Nothing can exist in a vacuum. The two months we’ve spent working on this march has given us a whole new appreciation of those who work tirelessly everyday throughout the year to better this world and their communities.
We are standing on the shoulders of giants and with humility and great respect we are honored to be marching next to a few of the gracious and passionate women who spend their lives working toward a brighter America for all of us:
"COLOR works to build a movement of Latinas, their families and allies to shape the policies that impact our lives. We organize and mobilize the Latinx community to speak out and be a positive force. And that’s what we are here to do today because when we come together and leverage our collective strength, we cannot be defeated. Together, we will achieve Reproductive Justice.
Reproductive justice, a movement started and led by women of color, demands that we can all access abortion care when we need it, that we each have the right to decide when we are ready to parent and that we also have the right to have a child and to parent the children we have with dignity. It demands that we all have the affordable health services and the support we need to prevent pregnancy, to terminate a pregnancy and to have a healthy pregnancy.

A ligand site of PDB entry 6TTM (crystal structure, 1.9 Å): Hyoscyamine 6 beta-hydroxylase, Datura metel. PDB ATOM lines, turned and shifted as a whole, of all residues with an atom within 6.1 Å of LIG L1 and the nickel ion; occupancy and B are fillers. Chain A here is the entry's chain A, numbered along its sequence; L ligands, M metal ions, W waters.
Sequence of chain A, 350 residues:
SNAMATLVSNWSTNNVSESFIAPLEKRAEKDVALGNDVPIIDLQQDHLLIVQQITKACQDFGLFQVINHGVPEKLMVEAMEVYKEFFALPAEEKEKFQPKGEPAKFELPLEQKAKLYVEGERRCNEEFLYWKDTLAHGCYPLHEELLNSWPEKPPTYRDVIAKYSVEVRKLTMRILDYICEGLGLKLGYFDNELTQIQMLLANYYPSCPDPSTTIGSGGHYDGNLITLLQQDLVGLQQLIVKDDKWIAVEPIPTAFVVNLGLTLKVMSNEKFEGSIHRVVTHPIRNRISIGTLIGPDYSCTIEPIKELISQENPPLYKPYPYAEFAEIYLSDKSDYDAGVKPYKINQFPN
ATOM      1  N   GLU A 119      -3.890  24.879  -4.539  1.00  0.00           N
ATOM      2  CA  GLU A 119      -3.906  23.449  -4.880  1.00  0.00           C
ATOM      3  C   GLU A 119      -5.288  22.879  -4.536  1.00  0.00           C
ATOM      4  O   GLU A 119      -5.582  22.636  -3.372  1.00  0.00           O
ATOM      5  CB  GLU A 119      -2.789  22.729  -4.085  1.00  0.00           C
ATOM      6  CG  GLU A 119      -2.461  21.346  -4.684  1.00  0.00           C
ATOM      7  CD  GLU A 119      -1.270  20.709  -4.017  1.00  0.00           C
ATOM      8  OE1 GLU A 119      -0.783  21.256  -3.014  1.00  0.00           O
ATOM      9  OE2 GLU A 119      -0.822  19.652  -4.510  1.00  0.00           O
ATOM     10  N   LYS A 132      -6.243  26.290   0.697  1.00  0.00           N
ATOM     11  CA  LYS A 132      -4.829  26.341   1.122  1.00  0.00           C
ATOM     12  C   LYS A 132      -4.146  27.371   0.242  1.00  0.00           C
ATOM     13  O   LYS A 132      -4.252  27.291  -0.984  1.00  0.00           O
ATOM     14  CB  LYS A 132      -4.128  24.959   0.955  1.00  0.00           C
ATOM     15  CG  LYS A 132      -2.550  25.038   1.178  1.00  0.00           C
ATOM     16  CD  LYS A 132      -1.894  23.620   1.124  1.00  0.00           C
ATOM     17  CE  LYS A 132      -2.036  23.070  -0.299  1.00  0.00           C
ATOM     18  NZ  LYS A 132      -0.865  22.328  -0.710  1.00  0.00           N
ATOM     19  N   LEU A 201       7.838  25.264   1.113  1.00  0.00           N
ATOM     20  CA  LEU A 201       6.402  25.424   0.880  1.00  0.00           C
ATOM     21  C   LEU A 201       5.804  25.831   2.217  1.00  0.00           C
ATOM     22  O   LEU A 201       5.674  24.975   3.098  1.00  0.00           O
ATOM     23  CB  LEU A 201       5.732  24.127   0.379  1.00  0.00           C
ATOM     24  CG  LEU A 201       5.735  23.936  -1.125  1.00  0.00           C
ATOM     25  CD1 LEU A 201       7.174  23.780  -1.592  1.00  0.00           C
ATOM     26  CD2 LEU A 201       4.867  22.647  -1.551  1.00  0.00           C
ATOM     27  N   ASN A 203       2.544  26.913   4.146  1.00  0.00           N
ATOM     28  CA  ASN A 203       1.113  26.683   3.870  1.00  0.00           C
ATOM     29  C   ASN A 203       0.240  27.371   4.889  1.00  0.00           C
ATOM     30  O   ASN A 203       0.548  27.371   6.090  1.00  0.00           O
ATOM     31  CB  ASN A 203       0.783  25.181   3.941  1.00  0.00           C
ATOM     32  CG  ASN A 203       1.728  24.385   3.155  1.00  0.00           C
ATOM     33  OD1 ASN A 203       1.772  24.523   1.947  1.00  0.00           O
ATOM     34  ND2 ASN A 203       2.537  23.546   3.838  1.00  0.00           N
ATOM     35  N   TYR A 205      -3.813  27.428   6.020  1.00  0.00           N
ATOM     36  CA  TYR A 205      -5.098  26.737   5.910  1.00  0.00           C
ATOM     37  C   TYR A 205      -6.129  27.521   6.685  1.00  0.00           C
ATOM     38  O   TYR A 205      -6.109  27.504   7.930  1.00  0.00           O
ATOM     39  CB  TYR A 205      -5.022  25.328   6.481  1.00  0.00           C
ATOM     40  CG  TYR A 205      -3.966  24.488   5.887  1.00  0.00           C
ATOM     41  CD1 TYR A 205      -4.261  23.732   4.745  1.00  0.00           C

COLOR is marching so that women of color are no longer exploited, discriminated against or harmed by the health care system or other legal and political systems that deny equal rights and dignity.
We are marching so that we can control our birthing options, choose our sexual partners, determine and express our own gender and create the relationships and families that we choose and the healthy, empowered sex lives that we want.
We are marching to achieve a vision where Latinas and our families have the knowledge, freedom and power to access a full range of opportunities that promote the health of our bodies, minds and spirit.
Women of color have always been on the front lines when it comes to movements for equality and justice. We have been there and we have made a difference! We are building on that legacy today.
Women of color are not and will not be an afterthought. We will tell our stories and mobilize our voices and our votes to push back on anyone who will try to deny our bodily autonomy, disrespect our families or withhold the power, access and resources that we all need to make healthy decisions about our bodies, sexuality, relationships and families.